6.
International Journal of Electrical Engineering and Technology (IJEET), ISSN 0976 – 6545(Print), ISSN 0976 – 6553(Online) Volume 5, Issue 1, January (2014), © IAEME Table(1): Construction parameters of the antireflection and beam splitter coating Antireflection Coating Layer 0 1 2 3 4 5 6 7 8 9 10 11 12 13 14 15 16 Beam Splitter Coating Refractive Thickness Index µm 1.00 -----------2.20 1.119305 4.20 0.719271 2.20 0.324698 4.20 0.387474 2.20 0.556538 4.20 0.340919 2.20 2.488036 4.20 1.495034 2.20 0.341780 4.20 0.387282 2.20 0.827030 4.20 0.216319 2.20 0.596713 4.20 1.471448 2.20 0.122277 4.00 ------------ Refractive Index 1.00 1.35 2.35 1.35 2.35 1.35 2.35 1.35 2.35 1.35 2.35 1.35 2.35 1.35 2.35 1.35 2.35 Thickness µm ---------0.10811 0.06555 0.00765 0.05713 0.03912 0.12353 0.16354 0.11681 0.02721 0.08659 0.05567 0.09766 0.04615 0.04442 0.05719 0.00859 1.52 ---------- 17 MF 0.0916 0.03495 IV. CONCLUSIONS These results have demonstrated that the new formula of crossover and mutation is a synthesis approach for optical thin-film designs. These formulas can closely cooperate with any other method to improve the overall search performance. The results of two optical coating designs verify that the proposed approach, although some-what slower, is competitive with comparable algorithm to obtain acceptable solutions for different types of coating designs. We believe that the crossover and mutation operations can depend on the value of merit function to produce designs with high quality comparing with other methods. REFERENCES [1] [2] [3] J.Dobrowolski, and R.Kemp, Refinement of optical multilayer systems with different optimization procedures, Applied Optics, 29, 1990,2876-2893. K.Wang, and T. Woo, Genetic algorithms and adaptive optimization, Lecture Notes, Department of Industrial Engineering, University of Washington, USA., 2001. Ioannis G. Tsoulos , Solving constrained optimization problems using a novel genetic algorithm, Applied Mathematics and Computation, 208(1), 2009,273-283. 15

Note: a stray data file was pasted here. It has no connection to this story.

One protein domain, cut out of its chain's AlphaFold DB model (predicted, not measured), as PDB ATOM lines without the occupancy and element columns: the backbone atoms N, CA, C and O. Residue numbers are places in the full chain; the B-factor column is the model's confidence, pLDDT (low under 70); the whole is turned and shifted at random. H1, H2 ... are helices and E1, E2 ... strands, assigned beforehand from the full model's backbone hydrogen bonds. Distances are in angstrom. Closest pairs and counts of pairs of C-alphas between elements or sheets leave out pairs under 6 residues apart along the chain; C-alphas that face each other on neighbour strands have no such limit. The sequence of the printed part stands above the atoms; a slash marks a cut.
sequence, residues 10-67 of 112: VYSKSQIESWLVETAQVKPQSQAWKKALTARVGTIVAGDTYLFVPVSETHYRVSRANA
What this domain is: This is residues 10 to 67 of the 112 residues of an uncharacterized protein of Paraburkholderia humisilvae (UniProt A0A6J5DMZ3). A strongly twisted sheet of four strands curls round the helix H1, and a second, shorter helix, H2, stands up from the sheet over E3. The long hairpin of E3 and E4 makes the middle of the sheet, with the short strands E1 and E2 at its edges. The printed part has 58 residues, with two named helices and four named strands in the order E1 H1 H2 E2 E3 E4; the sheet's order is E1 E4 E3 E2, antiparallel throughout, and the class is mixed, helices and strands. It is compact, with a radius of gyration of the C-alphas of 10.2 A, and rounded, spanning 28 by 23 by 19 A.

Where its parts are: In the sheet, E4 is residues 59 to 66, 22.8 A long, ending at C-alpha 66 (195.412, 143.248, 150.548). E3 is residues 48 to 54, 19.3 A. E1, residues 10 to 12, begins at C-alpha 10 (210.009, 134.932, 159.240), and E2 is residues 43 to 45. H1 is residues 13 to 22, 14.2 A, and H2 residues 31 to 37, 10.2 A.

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International Journal of Electrical Engineering and Technology (IJEET), ISSN 0976 – 6545(Print), ISSN 0976 – 6553(Online) Volume 5, Issue 1, January (2014), © IAEME [4] [5] [6] [7] [8] [9] [10] [11] [12] [13] P. Bumroongsri, S.Kheawhom, Simultaneous estimation of thin film thickness and optical properties using two-stage optimization, Journal of Global Optimization 54(3), 2012, 583-597. S. Patel and V. Kheraj, Determination of refractive index and thickness of thin-film from reflectivity spectrum using genetic algorithm, AIP Conference. Proceeding, 1536, 509-510, 2013. P. Berning, Theory and Calculations of Optical Thin Films, In: G. Hass (ed.) Physics of Thin Films, Academic Press, New York , 1963,69-121. J-M Yang and C-Y Kao, A robust evolutionary algorithm for optical thin-film designs, Proceedings of the 2000 Congress on Evolutionary Computation, (CEC00).La Jolla, California, UAS,2000, 978-985. J.A. Dobrowolski, Numerical Methods for Optical Thin Films, Optics and Photonics News, 8 (6), 1997,24-33. S. Martin, J.rivory, and M. Schoeannauer, Synthesis of optical multiplayer systems using genetic algorithms, Applied Optics, 34(13) 1995, 2247-2254. J.Aguilera, J. Aguilera, P. Baumeister, A. Bloom, D. Coursen, J.Dobrowolski, F. Goldstein, D. Gustafson, and R. Kemp, Antireflection coatings for Germanium IR Optics: A Comparison of Numerical Design Methods, Applied Optics, 27, 1988, 2832-2840. J-M Yang, and C-Y Kao, Efficient evolutionary algorithm for the thin-film synthesis of inhomogeneous optical coatings, Applied Optics, 40 (19), 2001, 3256-3267. Anwar A. Alsagaf, Yousef Y. Holba, Anwar H. Jarndal and Gamil R. Salman, “The Hybrid Evolutionary Algorithm For Optimal Planning Of Hybrid Woban”, International Journal of Electronics and Communication Engineering & Technology (IJECET), Volume 3, Issue 3, 2012, pp. 122 - 138, ISSN Print: 0976- 6464, ISSN Online: 0976 –6472. D Kathirvel, N Suriyanarayanan, S Prabahar, S Srikanth and P Rajasekarana, “Optical and AFM Studies of Vacuum Evaporated CDS Thin Films”, International Journal of Electronics and Communication Engineering & Technology (IJECET), Volume 2, Issue 2, 2011, pp. 16 - 22, ISSN Print: 0976- 6464, ISSN Online: 0976 –6472. 16